The Kenya Forest Service (KFS) law enforcement officers have impounded a lorry transporting illegally sourced forest produce disguised as locally made sweeping brooms from Turkana County, a trickery that has lately become common in the region to deceive and evade arrest.
The lorry, registration number KCD 076V was nabbed along the Kitale-Eldoret Highway with 77 bags of charcoal that were completely concealed by Doum palm brooms. Another lorry, Registration No. KCL 166W was seized along the Iten-Eldoret Road while transporting 200 red cedar, and 100 rosewood timber. Through the sting operation, four suspects involved in the vice are in custody aiding with further investigations.
This comes a few days after another KFS operation along Marigat-Nakuru Road impounded a lorry carrying vegetables from Baringo to Nakuru while concealing 102 bags of charcoal underneath the perishable food items.
Also, two other lorries were impounded in the same operation with 35 and 28 bags of charcoal respectively.
The suspect carrying 102 bags of charcoal was fined Sh50,000 in a court of law while the one with 35 bags fined Sh30,000, and the one with 28 bags fined Sh20,000. The Kabarnet court also ordered the forfeiture of all the impounded charcoal to KFS.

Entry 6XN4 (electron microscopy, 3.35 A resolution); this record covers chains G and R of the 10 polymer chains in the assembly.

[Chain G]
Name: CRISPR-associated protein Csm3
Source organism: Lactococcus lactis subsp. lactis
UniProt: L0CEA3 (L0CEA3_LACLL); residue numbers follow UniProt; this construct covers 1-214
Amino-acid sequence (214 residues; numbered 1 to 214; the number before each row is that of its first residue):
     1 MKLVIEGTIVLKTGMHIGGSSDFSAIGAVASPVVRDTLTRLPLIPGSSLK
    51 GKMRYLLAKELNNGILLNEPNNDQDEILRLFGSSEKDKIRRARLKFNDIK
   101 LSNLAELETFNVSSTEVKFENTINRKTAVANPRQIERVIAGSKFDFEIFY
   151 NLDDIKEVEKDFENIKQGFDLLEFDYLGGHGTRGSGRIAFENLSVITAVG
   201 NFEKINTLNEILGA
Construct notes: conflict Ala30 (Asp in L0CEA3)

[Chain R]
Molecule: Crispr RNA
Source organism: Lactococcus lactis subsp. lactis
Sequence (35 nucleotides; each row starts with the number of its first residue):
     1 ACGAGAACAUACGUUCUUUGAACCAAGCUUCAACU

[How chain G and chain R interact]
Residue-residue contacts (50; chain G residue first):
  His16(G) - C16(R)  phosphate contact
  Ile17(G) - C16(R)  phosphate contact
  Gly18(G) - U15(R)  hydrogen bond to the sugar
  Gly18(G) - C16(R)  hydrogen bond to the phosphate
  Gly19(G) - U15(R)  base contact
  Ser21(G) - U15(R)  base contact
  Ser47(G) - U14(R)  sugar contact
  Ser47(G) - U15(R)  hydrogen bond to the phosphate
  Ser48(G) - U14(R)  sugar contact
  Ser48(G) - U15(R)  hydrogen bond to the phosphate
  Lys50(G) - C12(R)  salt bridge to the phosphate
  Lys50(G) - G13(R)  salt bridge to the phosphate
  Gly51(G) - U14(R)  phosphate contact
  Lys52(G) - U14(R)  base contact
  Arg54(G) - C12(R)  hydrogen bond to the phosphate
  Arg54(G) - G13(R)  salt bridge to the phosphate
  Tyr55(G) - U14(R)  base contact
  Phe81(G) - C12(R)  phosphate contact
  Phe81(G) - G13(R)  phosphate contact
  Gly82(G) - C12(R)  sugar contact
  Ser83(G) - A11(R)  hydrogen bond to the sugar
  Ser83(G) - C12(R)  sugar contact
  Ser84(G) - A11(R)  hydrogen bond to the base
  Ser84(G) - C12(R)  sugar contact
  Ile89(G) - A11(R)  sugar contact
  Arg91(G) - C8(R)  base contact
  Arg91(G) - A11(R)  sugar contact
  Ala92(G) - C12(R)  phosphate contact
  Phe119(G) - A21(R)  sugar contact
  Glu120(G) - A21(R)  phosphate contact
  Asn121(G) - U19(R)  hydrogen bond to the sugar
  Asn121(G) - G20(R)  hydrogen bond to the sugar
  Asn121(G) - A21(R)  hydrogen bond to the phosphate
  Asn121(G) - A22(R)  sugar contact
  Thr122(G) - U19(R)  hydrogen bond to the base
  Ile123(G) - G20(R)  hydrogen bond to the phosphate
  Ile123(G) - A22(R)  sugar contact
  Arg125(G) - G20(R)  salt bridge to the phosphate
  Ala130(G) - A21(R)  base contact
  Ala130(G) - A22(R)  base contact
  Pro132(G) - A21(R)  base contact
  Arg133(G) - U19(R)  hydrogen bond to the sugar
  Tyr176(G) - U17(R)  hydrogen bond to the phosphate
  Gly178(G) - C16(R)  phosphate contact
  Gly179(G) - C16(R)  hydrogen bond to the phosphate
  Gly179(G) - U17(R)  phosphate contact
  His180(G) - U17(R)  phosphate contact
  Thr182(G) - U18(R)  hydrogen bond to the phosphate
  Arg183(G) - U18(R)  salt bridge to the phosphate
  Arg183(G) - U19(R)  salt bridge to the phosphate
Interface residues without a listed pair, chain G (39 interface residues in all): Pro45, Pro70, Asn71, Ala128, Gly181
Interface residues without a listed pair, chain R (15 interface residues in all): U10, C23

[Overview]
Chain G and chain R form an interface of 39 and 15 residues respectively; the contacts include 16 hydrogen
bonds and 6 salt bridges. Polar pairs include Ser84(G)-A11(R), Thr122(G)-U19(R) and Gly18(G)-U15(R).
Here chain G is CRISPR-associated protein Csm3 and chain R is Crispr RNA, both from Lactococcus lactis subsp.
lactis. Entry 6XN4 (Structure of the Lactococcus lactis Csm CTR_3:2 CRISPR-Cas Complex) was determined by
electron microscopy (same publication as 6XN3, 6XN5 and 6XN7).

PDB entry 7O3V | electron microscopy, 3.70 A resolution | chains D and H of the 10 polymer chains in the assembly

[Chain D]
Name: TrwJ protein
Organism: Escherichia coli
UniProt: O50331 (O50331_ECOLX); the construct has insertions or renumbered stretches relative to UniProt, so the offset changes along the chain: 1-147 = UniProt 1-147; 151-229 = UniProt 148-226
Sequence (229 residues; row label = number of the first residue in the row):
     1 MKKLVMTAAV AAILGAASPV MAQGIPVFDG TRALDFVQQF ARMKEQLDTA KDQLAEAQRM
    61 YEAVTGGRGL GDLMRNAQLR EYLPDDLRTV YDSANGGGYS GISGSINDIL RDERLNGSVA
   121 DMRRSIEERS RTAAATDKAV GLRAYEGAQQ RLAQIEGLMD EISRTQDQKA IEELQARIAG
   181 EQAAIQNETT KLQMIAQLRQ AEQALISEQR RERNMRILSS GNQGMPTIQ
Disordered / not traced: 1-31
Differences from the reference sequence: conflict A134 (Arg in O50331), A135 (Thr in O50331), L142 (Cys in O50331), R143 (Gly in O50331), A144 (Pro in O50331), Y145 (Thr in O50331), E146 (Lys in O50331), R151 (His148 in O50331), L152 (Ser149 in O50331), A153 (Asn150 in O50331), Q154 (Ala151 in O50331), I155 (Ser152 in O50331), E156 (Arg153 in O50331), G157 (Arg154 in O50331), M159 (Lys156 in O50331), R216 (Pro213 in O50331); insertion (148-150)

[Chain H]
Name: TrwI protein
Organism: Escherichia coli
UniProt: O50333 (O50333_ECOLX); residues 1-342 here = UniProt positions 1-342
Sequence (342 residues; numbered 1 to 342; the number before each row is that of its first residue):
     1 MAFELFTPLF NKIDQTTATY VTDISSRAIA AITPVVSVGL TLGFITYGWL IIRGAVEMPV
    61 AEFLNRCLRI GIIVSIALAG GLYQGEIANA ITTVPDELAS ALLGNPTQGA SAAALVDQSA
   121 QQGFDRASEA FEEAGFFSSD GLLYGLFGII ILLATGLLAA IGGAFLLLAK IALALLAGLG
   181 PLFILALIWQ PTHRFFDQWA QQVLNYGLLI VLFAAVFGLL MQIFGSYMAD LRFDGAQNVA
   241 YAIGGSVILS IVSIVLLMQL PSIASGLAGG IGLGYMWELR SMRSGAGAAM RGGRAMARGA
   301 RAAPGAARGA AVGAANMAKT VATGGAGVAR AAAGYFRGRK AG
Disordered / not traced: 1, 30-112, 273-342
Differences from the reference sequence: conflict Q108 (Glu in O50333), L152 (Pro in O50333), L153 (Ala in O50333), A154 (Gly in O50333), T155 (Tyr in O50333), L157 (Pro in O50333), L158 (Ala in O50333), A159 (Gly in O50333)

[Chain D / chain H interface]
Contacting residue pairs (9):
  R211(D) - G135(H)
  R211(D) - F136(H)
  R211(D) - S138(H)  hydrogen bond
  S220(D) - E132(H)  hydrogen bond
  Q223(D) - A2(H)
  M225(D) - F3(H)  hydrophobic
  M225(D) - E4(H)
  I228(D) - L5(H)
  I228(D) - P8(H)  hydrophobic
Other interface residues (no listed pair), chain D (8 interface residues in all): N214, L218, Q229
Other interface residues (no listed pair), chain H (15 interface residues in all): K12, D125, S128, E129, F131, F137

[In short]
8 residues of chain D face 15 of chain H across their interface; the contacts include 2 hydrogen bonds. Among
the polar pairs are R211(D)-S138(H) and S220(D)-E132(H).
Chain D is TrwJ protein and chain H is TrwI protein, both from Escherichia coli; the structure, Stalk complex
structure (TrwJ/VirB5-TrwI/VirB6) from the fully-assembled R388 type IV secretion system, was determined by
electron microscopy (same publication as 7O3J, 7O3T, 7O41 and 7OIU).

The Service has deployed mobile law enforcement teams to the North Rift region, Baringo, and Laikipia counties to curb a rising trend of illegal charcoal trade noted in the last few months.
The operation in the regions has resulted in the arrest of 12 suspects and an impounding of 262 bags of charcoal, three lorries, one probox vehicle, one passenger vehicle, as well as three motorcycles.
The Chief Conservator of Forests Julius Kamau, while appreciating members of the public who share tip-offs leading to arrests of forest illegalities, called upon all Kenyans to take it upon themselves to stop illegal charcoal burning and transportation within their environs.
He has noted that local communities have the potential to eradicate irresponsible exploitation of forest resources on public or community lands for the greater good of their environment.
Kamau has further said that the operations will be intensified to ensure the vice is stopped at the point of origin.
He, therefore, directed all KFS officers in the field to enhance collaboration with other security organs of government, county government administrations, as well as local communities, and other stakeholders to jointly ensure critical forest resources are safeguarded especially during the coronavirus pandemic period which has led to an increase in the vices in identified pockets around the country.
The moratorium on logging activities in public and community forests by the Government is still in place and the Service is keen on ensuring the directive is enforced.